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Congress Makes Mixed Moves on ‘Terror Warâ€TM Oversight, Accountabilit

by Brendan Coyne

Senate and House measures concerning Guantanamo Bay detainees' court access and the controversy over recently exposed secret CIA prisons show the 'war on terror' is not a cut-and-dry affair for lawmakers.

Nov. 14, 2005 – In a series of votes and political moves last week, the US Congress headed in various directions on specific legislative aspects of the so-called "war on terror." While the Senate sought to hold the CIA accountable for its secret prison system, it also took a step toward cutting off detainees’ access to US courts. Meanwhile in the House, the focus was on suppressing exposure of such secret operations altogether.

Chambers Respond Differently to Secret-prison Leak

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In a departure from actions sought by its colleagues in the House, the Senate last week overwhelmingly approved a measure demanding that the Bush administration provide information on the secret network of overseas prisons run by the Central Intelligence Agency. The Senate move came the same day as an announcement by Republican House leaders that they would conduct an investigation only into how the classified information found its way into the Washington Post.

Voting 82-9 Thursday, the Senate approved a bill that would require the administration to provide a classified briefing on the prisons to the Senate Intelligence Committee. The measure will be attached to a larger package

That vote came about as the Committee’s counterpart in the House indicated that it would open an inquiry into the source and cause of the information that was leaked to the Post.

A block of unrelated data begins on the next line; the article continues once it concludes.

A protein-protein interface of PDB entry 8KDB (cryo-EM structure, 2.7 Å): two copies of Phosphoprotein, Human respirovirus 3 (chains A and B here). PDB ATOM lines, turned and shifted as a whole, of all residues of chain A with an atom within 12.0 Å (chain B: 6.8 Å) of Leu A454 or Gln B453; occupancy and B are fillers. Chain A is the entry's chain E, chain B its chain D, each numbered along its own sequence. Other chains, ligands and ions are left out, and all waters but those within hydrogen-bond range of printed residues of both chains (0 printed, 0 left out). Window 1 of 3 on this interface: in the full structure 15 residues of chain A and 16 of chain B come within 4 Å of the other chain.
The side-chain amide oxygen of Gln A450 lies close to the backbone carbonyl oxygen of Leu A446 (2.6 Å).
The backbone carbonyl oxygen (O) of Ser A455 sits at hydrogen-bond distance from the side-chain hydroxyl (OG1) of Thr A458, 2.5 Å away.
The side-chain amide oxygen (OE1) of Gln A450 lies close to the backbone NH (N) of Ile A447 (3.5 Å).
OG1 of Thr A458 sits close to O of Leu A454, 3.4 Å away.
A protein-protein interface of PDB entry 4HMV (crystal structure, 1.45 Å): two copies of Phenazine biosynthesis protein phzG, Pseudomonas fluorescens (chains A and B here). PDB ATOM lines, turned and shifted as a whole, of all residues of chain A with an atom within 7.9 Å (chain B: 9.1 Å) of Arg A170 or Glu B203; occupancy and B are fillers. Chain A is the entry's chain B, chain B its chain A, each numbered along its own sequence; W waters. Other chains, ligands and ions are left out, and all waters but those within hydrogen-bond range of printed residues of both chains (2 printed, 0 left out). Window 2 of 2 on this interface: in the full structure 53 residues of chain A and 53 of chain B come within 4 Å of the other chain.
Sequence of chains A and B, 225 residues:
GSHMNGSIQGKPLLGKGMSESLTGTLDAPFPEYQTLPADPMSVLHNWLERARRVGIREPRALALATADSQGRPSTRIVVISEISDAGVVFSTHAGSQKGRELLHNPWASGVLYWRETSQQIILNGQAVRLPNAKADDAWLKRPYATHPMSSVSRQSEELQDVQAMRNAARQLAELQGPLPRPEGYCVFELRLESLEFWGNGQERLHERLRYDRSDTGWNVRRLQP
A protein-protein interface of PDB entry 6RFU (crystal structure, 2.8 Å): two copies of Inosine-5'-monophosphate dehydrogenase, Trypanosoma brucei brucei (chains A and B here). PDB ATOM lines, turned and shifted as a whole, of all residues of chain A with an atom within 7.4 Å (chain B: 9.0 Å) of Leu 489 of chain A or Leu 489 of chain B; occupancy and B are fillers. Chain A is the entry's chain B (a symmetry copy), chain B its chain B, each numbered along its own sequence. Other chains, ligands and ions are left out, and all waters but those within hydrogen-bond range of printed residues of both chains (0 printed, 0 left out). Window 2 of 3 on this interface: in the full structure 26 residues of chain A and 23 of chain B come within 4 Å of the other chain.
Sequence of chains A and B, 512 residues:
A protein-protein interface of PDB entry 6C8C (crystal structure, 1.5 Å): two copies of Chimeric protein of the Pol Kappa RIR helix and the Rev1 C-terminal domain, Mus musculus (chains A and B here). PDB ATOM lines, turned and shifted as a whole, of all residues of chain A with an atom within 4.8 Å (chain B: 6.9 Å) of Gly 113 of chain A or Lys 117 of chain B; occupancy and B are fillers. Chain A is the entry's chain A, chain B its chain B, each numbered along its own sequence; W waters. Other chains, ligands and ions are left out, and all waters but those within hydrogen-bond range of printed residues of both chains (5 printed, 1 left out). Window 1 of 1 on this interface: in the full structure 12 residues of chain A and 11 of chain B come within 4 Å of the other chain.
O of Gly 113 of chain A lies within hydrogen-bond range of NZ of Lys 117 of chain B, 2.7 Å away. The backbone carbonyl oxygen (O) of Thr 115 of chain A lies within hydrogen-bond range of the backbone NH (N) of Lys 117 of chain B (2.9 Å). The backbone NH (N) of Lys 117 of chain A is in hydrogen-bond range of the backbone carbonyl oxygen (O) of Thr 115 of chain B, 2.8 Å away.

According to the Associated Press, the House Intelligence Committee will investigate several intelligence leaks, which, according to Representative Peter Hoekstra (R-Michigan), "have done irreparable harm to our ability to effectively conduct the war on terror."

Two weeks ago, the Post reported that it had confirmed the existence of several secret CIA-run prisons outside US borders, including unnamed sites in Eastern Europe. The AP and other media outlets confirmed the reports, though many declined to provide the locations at the request of government officials.

Human rights groups widely and immediately condemned the prisons. In a statement last week, Amnesty International called the prisons’ existence "outrageous" and said the United States must address the claims of three Yemeni men who said they were disappeared into a complex web of clandestine incarceration with the assent of the Yemen government.

"It is absolutely outrageous that the Bush administration – the self-described defender of democratic values around the world – holds and tortures people in secret facilities or outsources torture, without charge, trial or access to the outside world," Amnesty International USA Executive Director William F. Schulz said in a statement accompanying the release of the organization’s report on the three men.

"This is a blatant violation of US obligations under international law," Schulz continued. "We cannot ignore the evidence. These detention centers – coupled with torture, indefinite detention and the ‘disappearing’ of people in custody – provide additional impetus for Congress to create an independent commission to investigate all aspects of US detention and interrogation policies."